[T]he figure wherein ye now see me hanging is the representation of that man that first came unto birth. Ye therefore, my beloved, and ye that hear me and that shall hear, ought to cease from your former error and return back again. For it is right to mount upon the cross of Christ, who is the Word [Logos] stretched out, the one and only, of whom the Spirit saith: For what else is Christ, but the word, the sound of God? So that the word is the upright beam whereon I am crucified. And the sound is that which crosseth it, the nature of man. And the nail which holdeth the cross-tree unto the upright in the midst thereof is the conversion and repentance of man.

~ Acts of Peter, 38

Since I already wrote one reflection about St. Paul, and since we just celebrated their joint feast at the end of last month, I decided that I ought to write one about St. Peter as well. There is actually a lot that can be said about St. Peter. In addition to the account of his martyrdom (above), I’d like to single out one of the most important passages in the Gospel story.

Now Jesus and His disciples went out to the towns of Caesarea Philippi; and on the road He asked His disciples, saying to them, “Who do men say that I am?”

So they answered, “John the Baptist; but some say, Elijah; and others, one of the prophets.”

He said to them, “But who do you say that I am?”

Peter answered and said to Him, “You are the Christ.”

Then He strictly warned them that they should tell no one about Him.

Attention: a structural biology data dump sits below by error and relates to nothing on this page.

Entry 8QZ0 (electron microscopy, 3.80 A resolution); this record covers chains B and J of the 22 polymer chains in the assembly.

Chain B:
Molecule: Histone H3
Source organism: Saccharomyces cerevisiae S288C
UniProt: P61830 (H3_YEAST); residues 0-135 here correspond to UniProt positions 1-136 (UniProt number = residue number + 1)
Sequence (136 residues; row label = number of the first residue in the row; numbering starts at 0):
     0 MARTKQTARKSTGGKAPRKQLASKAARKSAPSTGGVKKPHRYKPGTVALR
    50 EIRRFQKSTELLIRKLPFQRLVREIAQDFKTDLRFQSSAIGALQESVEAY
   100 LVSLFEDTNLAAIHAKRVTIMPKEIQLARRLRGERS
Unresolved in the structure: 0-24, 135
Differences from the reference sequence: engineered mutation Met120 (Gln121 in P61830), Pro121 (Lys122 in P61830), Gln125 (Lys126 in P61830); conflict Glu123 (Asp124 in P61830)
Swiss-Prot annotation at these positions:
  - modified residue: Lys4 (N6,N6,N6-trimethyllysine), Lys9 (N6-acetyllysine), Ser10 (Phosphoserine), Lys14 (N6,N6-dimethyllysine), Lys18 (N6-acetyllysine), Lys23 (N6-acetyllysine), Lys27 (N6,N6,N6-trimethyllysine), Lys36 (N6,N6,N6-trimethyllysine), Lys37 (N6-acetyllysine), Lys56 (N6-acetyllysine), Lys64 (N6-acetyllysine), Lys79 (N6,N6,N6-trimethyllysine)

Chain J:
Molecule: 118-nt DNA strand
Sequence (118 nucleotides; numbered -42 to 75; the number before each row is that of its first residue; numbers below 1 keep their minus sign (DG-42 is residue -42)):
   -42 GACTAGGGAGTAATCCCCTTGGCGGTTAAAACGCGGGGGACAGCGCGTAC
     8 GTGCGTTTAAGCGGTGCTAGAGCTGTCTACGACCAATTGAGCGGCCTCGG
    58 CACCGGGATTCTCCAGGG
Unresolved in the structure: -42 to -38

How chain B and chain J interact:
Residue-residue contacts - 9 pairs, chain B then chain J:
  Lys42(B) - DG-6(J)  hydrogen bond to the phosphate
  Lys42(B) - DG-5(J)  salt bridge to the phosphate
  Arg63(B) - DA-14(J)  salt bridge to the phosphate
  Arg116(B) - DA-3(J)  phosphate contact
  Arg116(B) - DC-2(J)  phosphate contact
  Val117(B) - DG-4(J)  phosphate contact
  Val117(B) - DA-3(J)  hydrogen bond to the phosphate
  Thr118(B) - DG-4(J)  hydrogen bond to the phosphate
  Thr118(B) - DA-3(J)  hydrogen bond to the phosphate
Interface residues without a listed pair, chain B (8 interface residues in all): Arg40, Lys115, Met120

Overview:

And He began to teach them that the Son of Man must suffer many things, and be rejected by the elders and chief priests and scribes, and be killed, and after three days rise again.  He spoke this word openly. Then Peter took Him aside and began to rebuke Him. But when He had turned around and looked at His disciples, He rebuked Peter, saying, “Get behind Me, Satan! For you are not mindful of the things of God, but the things of men.” (Mark 8:27-33)

This story can be found in Luke and Matthew as well. Interestingly, in John there is a similar confession, but it comes from St. Martha. And of course, there is also there the confession of St. Thomas that I have written about before. I chose St. Mark’s version because traditionally his Gospel account is actually based on St. Peter’s preaching.

One way to understand this story is liturgically. The earliest Christian creeds come from baptismal confessions where the clergy asks the candidate what they believe and they respond with a few central dogmas of the faith. In this case, we have perhaps the most basic Christian confession: “You are the Christ.”

In Matthew and Luke, Jesus compliments Peter, pronouncing a blessing. Here, in the account from St. Peter, we hear no praises from Christ. Perhaps in this story, then, there is a hidden lesson about humility.

Not only does Jesus not praise Peter, but as is common in Mark, Jesus tells them not to tell anyone. He is the Christ, the Anointed One of God, the long awaited Messiah, and Jesus tells them to keep it on the DL. What gives?

If that’s not enough, look at what happens next. Jesus tells the disciples that he, the Son of Man, must suffer and die and rise again. Now Peter tries to tell Jesus to keep this on the DL. That’s not the sort of Christ people were looking for, after all. Jesus’s response? “Get behind me Satan!”

What is happening here? What are we supposed to learn?